A revealing new biography—the first in more than fifty years—of one of the twentieth-century's towering literary figures
James Joyce is one of the greatest writers of the twentieth century, his novels and stories foundational in the history of literary modernism. Yet Joyce's genius was by no means immediately recognized, nor was his success easily won. At twenty-two he chose a life of exile; he battled poverty and financial dependency for much of his adult life; his out-of-wedlock relationship with Nora Barnacle was scandalous for the time; and the attitudes he held towards the Irish and Ireland, England, sexuality, politics, Catholicism, popular culture—to name a few—were complex, contradictory, and controversial.
Gordon Bowker draws on material recently come to light and reconsiders the two signal works produced about Joyce's life—Herbert Gorman's authorized biography of 1939 and Richard Ellman's magisterial tome of 1959—and, most importantly by binding together more intimately than has ever before been attempted the life and work of this singular artist, Gordon Bowker here gives us a masterful, fresh, eminently readable contribution to our understanding, both of Joyce's personality and of the monumental opus he created.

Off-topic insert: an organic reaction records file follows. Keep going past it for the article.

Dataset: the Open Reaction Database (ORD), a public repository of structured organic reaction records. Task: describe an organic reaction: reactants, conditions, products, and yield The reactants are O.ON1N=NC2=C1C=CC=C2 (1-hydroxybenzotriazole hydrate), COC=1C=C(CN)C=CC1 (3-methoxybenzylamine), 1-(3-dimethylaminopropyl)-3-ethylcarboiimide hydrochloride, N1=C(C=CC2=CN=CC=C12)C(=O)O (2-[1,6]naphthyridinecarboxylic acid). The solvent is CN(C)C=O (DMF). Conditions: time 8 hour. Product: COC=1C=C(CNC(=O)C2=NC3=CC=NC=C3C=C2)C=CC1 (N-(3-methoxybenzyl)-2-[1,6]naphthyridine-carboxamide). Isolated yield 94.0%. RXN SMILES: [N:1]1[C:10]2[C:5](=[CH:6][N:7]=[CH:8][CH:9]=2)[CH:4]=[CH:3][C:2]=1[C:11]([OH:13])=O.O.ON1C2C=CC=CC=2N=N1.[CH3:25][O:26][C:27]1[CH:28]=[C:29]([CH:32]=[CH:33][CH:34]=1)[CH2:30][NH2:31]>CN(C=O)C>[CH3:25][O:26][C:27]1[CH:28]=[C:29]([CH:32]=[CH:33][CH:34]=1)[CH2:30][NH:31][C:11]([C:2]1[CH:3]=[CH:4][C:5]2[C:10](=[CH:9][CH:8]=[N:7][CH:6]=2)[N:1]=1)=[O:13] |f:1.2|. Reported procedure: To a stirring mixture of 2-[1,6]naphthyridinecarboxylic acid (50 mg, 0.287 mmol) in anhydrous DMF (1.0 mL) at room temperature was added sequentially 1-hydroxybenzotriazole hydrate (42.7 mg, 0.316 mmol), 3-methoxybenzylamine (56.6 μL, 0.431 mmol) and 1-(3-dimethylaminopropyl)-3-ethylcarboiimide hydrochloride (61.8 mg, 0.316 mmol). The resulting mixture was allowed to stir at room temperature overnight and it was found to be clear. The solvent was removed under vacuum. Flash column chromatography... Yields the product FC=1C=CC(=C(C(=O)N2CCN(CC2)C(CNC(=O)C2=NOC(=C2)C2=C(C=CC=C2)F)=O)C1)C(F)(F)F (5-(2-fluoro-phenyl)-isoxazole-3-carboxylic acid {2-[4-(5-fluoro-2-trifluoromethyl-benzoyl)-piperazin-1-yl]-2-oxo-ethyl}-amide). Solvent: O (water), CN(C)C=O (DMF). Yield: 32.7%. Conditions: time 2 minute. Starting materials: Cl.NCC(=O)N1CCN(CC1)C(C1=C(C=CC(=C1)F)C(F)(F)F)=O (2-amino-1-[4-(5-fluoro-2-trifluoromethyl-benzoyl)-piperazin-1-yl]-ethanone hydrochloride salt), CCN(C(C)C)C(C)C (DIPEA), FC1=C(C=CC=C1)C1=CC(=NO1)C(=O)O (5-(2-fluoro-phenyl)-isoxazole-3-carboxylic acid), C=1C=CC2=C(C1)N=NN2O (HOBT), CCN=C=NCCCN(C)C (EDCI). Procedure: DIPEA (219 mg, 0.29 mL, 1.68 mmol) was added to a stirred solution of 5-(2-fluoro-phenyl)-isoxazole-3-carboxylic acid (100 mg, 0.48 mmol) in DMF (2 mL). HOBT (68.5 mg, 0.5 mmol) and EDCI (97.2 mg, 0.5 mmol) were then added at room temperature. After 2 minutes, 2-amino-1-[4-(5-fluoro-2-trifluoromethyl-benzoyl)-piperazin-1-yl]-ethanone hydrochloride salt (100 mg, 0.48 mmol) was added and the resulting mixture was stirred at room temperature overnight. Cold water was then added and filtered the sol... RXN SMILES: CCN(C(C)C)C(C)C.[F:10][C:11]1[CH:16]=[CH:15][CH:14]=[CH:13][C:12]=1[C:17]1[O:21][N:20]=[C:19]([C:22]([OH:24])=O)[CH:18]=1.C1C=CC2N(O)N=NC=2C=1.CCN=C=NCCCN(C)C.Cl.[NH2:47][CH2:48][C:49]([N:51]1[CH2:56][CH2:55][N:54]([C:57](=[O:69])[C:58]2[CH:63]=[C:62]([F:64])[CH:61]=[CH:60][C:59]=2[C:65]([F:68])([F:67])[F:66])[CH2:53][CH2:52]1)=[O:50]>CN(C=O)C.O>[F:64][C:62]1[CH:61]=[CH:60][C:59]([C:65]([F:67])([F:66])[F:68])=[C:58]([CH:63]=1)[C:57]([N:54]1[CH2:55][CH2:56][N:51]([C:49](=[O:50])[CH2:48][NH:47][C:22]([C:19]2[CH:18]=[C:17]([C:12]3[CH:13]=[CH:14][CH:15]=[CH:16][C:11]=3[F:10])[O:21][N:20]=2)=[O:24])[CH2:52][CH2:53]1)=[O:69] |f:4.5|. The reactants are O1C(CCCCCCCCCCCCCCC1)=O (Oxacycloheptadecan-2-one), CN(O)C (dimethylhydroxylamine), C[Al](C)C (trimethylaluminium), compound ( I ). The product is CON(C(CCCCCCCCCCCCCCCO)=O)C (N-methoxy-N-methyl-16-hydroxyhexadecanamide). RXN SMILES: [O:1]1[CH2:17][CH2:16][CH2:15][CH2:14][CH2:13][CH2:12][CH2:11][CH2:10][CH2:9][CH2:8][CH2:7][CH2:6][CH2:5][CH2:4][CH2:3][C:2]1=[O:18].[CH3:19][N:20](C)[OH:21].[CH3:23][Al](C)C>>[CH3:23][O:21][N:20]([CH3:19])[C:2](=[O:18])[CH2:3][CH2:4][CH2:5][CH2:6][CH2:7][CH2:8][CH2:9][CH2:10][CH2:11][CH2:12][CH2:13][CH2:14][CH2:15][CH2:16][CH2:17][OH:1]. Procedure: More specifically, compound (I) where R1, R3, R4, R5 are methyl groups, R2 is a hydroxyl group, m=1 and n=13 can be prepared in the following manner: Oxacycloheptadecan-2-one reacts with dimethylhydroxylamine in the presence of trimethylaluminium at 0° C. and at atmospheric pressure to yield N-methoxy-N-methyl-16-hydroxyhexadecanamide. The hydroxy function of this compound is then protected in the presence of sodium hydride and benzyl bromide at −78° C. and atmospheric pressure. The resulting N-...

Bowker goes further than his predecessors in exploring Joyce's inner depths—his ambivalent relationships to England, to his native Ireland, and to Judaism—uncovering revealing evidence. He draws convincing correspondences between the iconic fictional characters Joyce created and their real-life models and inspirations. And he paints a nuanced portrait of a man of enormous complexity, the clearest picture yet of an extraordinary writer who continues to influence and fascinate over a century after his birth. Widely acclaimed on publication in Britain last year, perhaps the highest compliment paid was by Chris Proctor, of London's Tribune: "Bowker's success is to lead you back to the texts, perhaps understanding them better for this rich account of the maddening insane genius who wrote them."